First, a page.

15 Oct 2002 14:58
WHO boss says tobacco firms trying to derail treaty
By Stephanie Nebehay
GENEVA, Oct 15 (Reuters) - The head of the World Health Organisation (WHO) accused big tobacco firms on Tuesday of trying to derail talks on a global treaty to curb smoking.
In a speech at the start of 10 days of negotiations, Gro Harlem Brundtland also called on the industry to stop its so-called "young smoking prevention initiatives", saying they may actually encourage young people to take up the habit.
The proposed first international public health treaty, called the Framework Convention on Tobacco Control, is due to be agreed by the WHO's 192 member states by May 2003.
The United Nations health agency unveiled a "Death Clock" showing more than 11.9 million smokers have died since talks on the treaty began in October 1999.
Brundtland, a former Norwegian prime minister and doctor, said the tobacco industry was lobbying governments to persuade them smoking could be controlled by voluntary agreements.
The international tobacco industry was "looking to derail our work", the WHO director-general said in her speech. "Tobacco companies fund and develop their own information campaigns to inform young people that smoking is an 'adult choice'."
But rather than reduce the numbers of young smokers, such campaigns "may actually encourage young people to smoke. We must oppose this move and call on tobacco companies to stop all youth smoking prevention initiatives without delay," she said.
Under the treaty, countries would pledge gradually to eliminate advertising and suppress the use of terms such as "mild" and "low tar", which the WHO regards as misleading.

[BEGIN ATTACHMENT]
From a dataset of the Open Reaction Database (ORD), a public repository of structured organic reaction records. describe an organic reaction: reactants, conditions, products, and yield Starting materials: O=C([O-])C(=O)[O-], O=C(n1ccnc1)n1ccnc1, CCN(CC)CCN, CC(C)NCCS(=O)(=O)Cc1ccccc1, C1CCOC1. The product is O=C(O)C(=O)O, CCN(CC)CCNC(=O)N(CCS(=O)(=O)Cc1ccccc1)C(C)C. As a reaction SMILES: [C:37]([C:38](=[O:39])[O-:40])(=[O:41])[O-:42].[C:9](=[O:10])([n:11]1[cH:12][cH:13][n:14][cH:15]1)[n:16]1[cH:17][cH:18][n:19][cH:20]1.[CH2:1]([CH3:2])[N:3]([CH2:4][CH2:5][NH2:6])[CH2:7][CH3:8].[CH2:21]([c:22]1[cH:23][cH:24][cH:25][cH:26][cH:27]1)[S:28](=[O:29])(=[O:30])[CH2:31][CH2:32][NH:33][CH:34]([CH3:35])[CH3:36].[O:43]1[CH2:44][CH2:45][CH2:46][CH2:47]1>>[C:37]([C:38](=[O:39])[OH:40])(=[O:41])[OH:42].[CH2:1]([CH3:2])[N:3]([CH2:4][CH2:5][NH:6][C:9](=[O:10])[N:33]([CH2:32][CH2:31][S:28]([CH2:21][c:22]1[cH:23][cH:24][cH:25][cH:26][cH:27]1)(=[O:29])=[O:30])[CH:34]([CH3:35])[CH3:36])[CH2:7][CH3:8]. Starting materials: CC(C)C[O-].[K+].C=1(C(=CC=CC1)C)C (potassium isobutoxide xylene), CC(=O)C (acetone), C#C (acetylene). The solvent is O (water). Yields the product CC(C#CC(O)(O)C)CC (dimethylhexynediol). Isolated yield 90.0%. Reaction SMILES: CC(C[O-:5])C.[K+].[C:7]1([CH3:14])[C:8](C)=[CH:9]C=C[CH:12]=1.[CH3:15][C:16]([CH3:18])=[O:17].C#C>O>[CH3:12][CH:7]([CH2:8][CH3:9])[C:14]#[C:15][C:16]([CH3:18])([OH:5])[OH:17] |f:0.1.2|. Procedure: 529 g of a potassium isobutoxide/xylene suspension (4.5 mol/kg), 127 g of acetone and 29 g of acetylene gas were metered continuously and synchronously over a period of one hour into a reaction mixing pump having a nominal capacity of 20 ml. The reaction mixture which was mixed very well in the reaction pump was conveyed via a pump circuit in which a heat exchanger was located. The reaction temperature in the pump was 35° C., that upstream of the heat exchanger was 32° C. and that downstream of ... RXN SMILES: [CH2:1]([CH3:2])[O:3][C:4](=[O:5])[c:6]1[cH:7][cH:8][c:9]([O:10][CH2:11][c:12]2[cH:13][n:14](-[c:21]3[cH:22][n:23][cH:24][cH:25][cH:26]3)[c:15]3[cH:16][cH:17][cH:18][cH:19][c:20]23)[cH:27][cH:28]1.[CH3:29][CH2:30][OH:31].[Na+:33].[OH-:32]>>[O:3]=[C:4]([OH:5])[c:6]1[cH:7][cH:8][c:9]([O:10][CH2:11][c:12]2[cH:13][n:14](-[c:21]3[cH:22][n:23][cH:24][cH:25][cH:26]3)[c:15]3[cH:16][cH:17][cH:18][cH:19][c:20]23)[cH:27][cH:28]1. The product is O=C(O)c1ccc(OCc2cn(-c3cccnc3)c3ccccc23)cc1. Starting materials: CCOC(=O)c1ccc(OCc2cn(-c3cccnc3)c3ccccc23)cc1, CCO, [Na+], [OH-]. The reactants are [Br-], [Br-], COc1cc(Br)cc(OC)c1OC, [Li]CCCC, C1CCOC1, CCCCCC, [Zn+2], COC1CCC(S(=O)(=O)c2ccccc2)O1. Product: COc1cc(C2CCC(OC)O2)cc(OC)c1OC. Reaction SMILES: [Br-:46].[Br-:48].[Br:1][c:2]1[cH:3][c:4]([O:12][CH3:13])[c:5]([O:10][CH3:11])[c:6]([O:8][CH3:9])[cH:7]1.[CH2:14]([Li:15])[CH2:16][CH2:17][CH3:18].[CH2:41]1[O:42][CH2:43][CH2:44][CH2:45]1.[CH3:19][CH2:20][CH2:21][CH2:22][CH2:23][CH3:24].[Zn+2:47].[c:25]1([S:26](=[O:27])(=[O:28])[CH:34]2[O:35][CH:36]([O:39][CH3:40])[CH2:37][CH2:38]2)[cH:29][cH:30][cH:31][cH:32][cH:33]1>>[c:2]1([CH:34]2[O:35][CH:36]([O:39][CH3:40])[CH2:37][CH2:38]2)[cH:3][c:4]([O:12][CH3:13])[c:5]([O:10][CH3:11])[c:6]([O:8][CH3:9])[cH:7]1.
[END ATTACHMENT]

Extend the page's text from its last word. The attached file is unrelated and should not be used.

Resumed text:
"There is no concept of a safe cigarette," Derek Yach, a South African doctor who heads non-communicable diseases at WHO, told reporters.
Countries would work together to combat cigarette smuggling, which weakens the anti-smoking drive and accounts for up to $30 billion in lost annual revenue for governments.
States would also exchange information and research results which could be used in litigation cases against tobacco firms.
But activists say the proposals are too weak.
The Framework Convention Alliance, which groups 180 non-governmental groups, said the draft treaty contained soft language on smuggling, cigarette labeling and passive smoking. It also wants an outright ban on advertising.
Activists have accused the United States, Japan and Germany, home to some of the world's largest tobacco companies, of being the major stumbling blocks to a tougher accord.
The WHO last week revised its annual death toll for smoking related diseases to 4.9 million people from 4.2 million in part because of better research into cardiovascular disease in developing countries including China and India.